CCP has often worried about the chilling impact that disclosure requirements can have on political speech. Today, we find out that perhaps nowhere is that impact more deeply felt than in Hollywood.
Andrew Breitbart, author of Hollywood Interrupted, told the Washington Times that celebrities "learn very quickly, if they know what’s good for them, to donate to the Democratic Party. If they were to donate to the Republican Party, they would be exposed to career-ending ridicule, period."
And despite the fact that "Republican presidential candidates have been drawing support – and cash – from Hollywood celebrities" the Times reports that "few of the stars in super-liberal Tinseltown want to be publicly linked with the Grand Old Party."
The Times reports that "One high-profile celebrity, when asked about her political views, even had her lawyers declare ‘our client’s rights of privacy and other legally protectable intangible rights’ and warn that she should not be labeled a Republican."
The story notes that of the dozens of actors that have been identified as conservative leaning, none would comment publicly.
Terri Hatcher, who is rumored by some to secretly be a conservative, responded to an interview request through her lawyer. "’Please be advised that Ms. Hatcher is not a Republican, but more importantly does not choose to have her political affiliation or viewpoints on any particular candidate or issue in the current presidential campaign included in your proposed article,’ lawyer Barry W. Tyerman said in an e-mail."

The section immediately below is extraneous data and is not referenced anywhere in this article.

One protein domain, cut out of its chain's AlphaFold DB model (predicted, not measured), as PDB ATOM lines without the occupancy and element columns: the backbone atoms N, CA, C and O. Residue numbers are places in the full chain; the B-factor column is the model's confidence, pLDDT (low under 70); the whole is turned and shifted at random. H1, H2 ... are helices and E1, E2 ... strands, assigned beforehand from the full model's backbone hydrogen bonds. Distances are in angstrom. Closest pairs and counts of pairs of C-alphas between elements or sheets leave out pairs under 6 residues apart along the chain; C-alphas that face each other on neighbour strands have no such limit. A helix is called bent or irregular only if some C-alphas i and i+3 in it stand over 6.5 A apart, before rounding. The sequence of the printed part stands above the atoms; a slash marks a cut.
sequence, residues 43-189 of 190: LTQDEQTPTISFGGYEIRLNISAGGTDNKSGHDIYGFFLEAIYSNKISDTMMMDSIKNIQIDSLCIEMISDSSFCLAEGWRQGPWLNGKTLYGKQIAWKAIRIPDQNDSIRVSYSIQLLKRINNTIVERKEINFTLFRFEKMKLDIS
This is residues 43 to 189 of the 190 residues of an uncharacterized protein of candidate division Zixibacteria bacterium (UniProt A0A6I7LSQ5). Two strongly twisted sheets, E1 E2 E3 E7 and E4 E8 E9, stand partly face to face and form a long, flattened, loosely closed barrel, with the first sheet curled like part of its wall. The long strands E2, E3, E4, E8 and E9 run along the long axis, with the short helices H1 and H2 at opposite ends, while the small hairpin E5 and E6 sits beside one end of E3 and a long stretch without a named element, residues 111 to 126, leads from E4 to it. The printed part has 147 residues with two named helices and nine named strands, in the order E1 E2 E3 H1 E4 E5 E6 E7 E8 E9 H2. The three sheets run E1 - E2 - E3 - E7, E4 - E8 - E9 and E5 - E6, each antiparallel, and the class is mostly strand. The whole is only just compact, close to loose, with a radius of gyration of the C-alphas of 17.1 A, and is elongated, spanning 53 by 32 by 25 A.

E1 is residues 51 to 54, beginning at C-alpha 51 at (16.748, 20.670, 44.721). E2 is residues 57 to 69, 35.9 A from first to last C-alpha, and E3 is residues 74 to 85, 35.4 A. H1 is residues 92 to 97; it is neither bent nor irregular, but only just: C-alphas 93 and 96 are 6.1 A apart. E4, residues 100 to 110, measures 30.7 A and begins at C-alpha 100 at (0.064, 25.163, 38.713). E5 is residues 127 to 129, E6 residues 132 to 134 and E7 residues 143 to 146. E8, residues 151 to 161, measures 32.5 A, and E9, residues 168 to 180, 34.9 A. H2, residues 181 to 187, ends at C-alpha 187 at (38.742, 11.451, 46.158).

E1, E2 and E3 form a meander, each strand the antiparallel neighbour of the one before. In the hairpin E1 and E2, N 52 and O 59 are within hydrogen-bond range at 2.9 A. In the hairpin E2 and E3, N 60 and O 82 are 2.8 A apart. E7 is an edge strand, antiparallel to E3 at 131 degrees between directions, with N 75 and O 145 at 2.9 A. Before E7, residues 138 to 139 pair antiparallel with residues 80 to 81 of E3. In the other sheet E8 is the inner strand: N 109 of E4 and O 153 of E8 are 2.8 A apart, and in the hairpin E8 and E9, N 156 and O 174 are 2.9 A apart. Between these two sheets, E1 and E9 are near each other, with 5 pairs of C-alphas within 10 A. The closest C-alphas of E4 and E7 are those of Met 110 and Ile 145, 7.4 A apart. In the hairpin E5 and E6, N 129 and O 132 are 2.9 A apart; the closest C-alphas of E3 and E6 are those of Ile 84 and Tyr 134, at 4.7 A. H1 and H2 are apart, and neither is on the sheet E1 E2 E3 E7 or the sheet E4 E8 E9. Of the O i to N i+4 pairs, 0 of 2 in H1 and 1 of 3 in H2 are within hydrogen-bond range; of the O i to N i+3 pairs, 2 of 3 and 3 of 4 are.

However, Adam Sandler, Kelsey Grammar, and Robert Duvall have quietly supported Rudy Giuliani and Chuck Norris has enthusiastically supported Mike Huckabee.
Additionally, the Time highlights that "Republicans have streamed into Hollywood for cash – former Massachusetts Gov. Mitt Romney courted contributors in the state yesterday and held a town meeting just outside Hollywood.
In the first nine months of this year, Sen. John McCain of Arizona pulled in $390,000 from Hollywood, with Mr. Giuliani close behind at $360,000, according to the Center for Responsive Politics, a nonpartisan, nonprofit research group based in Washington.
Those numbers pale in comparison to Democrats. Sen. Hillary Clinton of New York drew $2.2 million from the movie, music and TV industries over the same period. Sen. Barack Obama of Illinois pulled in $2.1 million from some A-list actors, including Tom Hanks, Tobey Maguire, Eddie Murphy, Edward Norton Jr., Morgan Freeman and Ben Stiller."